Business and Economics Department
Uses analytical and quantitative methods to understand, predict, and enhance logistics processes. Responsible for assembling data, analyzing performance, identifying problems, and developing recommendations, which support the management of logistics. Duties may revolve around a specific logistics activity (e.g., transportation analyst) or a broad range of operations (e.g., supply chain analyst). Employed by carriers, logistics services providers, manufacturers, or other supply chain members.
Planner, Project Specialist, Coordinator
Gather and interpret relevant data (costs, productivity, demand patterns, etc.) Investigate problems, find root causes, and develop solutions
Develop periodic performance reports and distribute them to stakeholders
Monitor contract compliance of carriers and other logistics -service providers
Provide analytical support for projects, new business opportunities, and proposals
Coordinate delivery schedules and other supply chain activities
Strong quantitative and analytical skills; familiar with logistics and production planning concepts (e.g., just-in-time, materials requirement planning); broad range of computer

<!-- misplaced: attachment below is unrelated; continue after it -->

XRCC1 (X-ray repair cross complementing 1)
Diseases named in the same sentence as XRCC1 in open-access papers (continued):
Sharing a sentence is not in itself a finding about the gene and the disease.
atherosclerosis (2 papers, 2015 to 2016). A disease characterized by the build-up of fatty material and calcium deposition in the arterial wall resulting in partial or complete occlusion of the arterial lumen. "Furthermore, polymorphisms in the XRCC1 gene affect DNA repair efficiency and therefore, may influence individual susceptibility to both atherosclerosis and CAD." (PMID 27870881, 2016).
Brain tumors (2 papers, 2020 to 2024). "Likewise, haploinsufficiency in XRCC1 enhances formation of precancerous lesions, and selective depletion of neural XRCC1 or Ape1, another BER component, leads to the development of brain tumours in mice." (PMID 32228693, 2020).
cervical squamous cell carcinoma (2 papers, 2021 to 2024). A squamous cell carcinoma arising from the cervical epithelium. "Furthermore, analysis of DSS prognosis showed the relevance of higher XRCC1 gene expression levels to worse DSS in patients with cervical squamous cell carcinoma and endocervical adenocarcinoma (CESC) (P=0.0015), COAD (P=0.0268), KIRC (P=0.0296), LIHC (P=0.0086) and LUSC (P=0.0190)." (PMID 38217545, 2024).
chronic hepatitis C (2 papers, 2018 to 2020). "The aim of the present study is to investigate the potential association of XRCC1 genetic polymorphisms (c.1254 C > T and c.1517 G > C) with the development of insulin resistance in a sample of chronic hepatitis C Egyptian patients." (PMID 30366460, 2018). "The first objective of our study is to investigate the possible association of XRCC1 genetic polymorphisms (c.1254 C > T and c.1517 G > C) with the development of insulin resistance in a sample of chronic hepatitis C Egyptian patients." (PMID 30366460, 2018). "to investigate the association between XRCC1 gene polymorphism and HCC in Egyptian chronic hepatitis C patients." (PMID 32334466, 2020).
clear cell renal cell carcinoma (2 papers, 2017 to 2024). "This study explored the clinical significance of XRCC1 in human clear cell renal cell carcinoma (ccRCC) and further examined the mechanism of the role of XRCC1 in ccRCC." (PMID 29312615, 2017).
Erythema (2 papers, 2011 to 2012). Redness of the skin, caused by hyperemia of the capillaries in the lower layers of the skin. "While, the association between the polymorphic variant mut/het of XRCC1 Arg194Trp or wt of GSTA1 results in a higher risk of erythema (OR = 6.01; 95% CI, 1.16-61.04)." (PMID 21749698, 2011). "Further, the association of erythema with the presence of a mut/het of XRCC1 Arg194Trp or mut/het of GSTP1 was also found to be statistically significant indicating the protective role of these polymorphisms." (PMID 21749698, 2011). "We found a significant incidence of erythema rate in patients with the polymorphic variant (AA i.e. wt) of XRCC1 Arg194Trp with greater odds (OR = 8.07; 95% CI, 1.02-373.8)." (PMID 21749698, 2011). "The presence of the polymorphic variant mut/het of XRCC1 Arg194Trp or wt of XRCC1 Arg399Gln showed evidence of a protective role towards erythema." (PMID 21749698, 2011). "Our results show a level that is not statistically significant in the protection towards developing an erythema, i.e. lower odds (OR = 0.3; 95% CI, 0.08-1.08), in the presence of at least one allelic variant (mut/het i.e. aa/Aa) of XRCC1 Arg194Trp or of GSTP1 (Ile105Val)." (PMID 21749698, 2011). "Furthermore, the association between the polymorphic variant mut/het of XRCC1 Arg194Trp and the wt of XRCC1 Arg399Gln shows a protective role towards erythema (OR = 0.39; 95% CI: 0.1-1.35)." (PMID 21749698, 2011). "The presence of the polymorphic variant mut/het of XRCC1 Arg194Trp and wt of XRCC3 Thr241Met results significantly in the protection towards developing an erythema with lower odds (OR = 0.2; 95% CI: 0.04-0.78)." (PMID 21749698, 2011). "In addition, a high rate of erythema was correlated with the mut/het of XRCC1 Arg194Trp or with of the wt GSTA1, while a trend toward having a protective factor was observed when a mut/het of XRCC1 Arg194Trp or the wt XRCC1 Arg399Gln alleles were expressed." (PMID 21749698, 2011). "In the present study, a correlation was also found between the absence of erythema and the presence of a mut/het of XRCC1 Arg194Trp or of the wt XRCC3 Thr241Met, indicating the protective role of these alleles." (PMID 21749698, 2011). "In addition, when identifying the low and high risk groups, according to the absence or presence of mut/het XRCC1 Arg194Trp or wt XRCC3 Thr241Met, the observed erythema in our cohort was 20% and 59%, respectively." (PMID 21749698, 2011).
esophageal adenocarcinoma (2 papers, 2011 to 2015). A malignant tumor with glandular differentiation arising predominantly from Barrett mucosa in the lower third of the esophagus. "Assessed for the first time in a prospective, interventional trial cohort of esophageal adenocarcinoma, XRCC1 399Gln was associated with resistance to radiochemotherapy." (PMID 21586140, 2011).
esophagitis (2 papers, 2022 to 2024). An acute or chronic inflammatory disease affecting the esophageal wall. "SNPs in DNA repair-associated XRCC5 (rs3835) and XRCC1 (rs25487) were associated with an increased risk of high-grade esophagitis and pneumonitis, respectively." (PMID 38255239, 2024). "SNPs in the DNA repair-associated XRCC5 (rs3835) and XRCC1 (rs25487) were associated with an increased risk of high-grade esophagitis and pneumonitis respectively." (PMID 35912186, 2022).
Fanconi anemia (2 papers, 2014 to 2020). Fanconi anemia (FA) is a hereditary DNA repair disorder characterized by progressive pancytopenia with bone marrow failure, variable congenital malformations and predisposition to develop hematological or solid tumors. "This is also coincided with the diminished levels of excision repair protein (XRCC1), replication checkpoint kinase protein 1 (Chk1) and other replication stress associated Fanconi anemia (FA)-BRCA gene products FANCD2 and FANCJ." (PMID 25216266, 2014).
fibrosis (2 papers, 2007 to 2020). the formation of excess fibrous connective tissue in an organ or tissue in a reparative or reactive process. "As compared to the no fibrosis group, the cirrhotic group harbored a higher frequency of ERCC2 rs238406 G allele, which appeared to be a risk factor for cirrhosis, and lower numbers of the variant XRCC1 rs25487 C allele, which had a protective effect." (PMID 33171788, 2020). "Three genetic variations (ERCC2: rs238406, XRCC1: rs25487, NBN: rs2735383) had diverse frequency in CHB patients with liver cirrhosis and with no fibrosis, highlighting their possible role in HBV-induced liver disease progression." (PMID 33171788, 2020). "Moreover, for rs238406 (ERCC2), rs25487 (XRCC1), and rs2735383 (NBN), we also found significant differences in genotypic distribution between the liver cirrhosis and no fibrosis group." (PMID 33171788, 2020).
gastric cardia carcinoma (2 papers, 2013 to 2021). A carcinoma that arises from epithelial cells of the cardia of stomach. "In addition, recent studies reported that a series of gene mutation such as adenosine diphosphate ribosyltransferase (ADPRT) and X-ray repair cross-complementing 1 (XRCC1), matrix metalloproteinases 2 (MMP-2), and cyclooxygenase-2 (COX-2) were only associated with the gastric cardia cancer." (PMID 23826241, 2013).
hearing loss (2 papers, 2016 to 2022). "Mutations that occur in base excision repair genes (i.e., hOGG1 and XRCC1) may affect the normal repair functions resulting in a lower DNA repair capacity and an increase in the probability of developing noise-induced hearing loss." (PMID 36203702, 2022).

Skills - database, spreadsheet, statistics applications, and logistics software packages; understand contracts and tariffs; self-directed; ability to communicate findings, make recommendations, and facilitate change; comfortable working with individuals at all organizational levels; project management skills.
Entry-level salaries for analysts range from $25,000 to $35,000. Experienced analysts earn from $35,000 to $75,000 depending on their skills and scope of responsibility.
Many individuals begin their careers in logistics as analysts. The variety and complexity of an analysts responsibilities increase as experience is gained. Successful analysts advance to the following positions: logistics engineer, senior analyst, project leader, manager of logistics analysis, logistics manager, operations manager.
"My job is to analyze the movement of goods through the supply pipeline, define current Processes, identify and analyze gaps, and develop and implement process improvements. I am expected to help the organization increase cash flows, inventory turns, customer's satisfaction, and employee productivity."
"I work with our marketing group to identify logistical issues as they develop promotional programs. I then help our distribution center managers prepare for each program. I have to ensure that there's enough capacity to handle these special needs."
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